Private mercenaries have been integral to the “war on terror”, so much so that Western aid groups are warning the Afghan government that without them the country will miss billions of dollars in aid:
More than a billion dollars worth of aid projects in Afghanistan will have to be cancelled by the end of the month if Hamid Karzaiprivate security companies should be disbanded by the end of the year, according to figures seen by the Guardian.
Foreign contractors insist on private security companies to protect their staff, and warn that the presidential decree, first issued in August, will put workers in jeopardy.
Now figures presented by companies running aid projects to the US Embassy in Kabul show that the proposed revolution to the country’s security industry will “severely handicap the counter-insurgency strategy” in the country and “put in jeopardy substantial humanitarian and development efforts”.
The report, collated by Overseas Security Advisory Council, a group representing the private sector but which works under the auspices of the US State Department, offers the best available guess of the effect on development work by 59 organisations that work on US funded projects, including massive road-building programmes and agricultural support.
The estimates suggest that of a total of $5.1bn worth of US aid earmarked for spending by the 59 companies, 18 projects worth $1.4bn would have to be shut down, starting at the end of this month.
The Wikileaks Iraq logs have revealed the US reliance on contractors and their complete lack of accountability. The New York Times have a piece about all this and feature the Australian company Unity Resources Group:
In 2007, a convoy operated by Unity Resources Group, based in Dubai, shot at an approaching vehicle near the Green Zone in Baghdad, wounded a bodyguard for President Jalal Talabani of Iraq and did not report the shooting until Mr. Talabani’s staff contacted the American authorities, one report said.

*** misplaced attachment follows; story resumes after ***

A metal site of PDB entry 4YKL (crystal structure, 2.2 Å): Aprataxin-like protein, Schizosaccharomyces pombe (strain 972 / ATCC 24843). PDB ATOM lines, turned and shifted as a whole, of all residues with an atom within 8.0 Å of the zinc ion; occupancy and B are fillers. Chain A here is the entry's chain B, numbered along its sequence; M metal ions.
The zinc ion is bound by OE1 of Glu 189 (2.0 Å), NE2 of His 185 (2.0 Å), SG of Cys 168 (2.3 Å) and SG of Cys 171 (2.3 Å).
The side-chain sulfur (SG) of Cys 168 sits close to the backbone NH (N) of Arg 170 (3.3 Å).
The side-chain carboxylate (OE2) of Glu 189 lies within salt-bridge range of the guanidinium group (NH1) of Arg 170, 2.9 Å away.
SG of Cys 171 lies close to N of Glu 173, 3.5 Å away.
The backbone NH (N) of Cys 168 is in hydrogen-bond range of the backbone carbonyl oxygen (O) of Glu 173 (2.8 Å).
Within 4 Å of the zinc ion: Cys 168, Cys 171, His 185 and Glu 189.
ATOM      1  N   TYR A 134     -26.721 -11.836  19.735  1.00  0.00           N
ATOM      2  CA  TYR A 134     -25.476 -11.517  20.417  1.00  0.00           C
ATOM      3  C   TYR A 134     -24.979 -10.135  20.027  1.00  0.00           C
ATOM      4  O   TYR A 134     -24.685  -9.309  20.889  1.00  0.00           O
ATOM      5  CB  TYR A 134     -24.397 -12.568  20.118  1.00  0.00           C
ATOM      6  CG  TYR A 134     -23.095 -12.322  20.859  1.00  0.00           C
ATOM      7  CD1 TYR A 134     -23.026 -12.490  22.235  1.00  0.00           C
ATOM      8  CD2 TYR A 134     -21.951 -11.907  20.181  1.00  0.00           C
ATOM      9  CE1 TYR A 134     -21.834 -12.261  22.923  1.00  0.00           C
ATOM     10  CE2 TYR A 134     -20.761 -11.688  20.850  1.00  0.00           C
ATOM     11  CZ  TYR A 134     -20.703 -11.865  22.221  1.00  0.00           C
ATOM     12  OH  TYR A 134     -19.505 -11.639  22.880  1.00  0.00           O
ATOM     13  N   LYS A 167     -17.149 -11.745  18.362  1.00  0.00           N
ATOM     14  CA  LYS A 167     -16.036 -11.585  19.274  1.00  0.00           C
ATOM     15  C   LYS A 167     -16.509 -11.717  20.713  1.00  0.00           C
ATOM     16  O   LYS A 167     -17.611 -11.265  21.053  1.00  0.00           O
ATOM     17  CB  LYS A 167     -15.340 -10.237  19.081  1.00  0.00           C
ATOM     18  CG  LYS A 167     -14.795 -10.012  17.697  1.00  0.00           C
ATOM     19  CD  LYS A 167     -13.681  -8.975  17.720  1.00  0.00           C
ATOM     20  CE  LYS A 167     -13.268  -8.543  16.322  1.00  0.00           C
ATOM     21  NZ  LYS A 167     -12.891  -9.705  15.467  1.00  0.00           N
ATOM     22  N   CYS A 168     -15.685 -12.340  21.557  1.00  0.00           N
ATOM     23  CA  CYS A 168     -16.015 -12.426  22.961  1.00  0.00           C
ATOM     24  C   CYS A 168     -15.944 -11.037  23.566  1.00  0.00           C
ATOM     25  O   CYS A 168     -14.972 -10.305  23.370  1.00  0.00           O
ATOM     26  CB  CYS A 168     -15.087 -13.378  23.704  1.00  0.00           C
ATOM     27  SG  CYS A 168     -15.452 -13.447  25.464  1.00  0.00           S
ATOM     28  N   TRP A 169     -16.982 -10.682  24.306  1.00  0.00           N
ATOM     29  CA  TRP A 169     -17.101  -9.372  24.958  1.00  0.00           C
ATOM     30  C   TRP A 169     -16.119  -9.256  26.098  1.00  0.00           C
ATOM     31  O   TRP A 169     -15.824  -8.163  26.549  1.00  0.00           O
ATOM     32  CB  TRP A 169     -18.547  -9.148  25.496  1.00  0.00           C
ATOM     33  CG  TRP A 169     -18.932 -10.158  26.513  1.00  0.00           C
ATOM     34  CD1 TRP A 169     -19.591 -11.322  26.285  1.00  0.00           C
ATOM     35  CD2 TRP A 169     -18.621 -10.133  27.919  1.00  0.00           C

When asked about the incident last week, a Unity official, Jim LeBlanc, said that “in a time of numerous suicide vehicle attacks, a vehicle had presented itself in a profile that was consistent with the behavior of a suicide attacker.” Unity guards fired “carefully aimed warning shots” when the vehicle refused to stop, Mr. LeBlanc said, and the company did not initially believe that anyone had been hurt.
Only when contacted by American investigators did Unity realize that “an Iraqi security force member” had been struck by a ricochet, and from that point on, the company fully cooperated, Mr. LeBlanc said. After the investigation, he said, “all Unity members were cleared to immediately return to work.”
And still more recently, in July 2009, local contractors with the 77th Security Company drove into a neighborhood in the northern city of Erbil and began shooting at random, setting off a firefight with an off-duty police officer and wounding three women, another report said.
“It is assessed that this drunken group of individuals were out having a good time and firing their weapons,” the incident report concluded.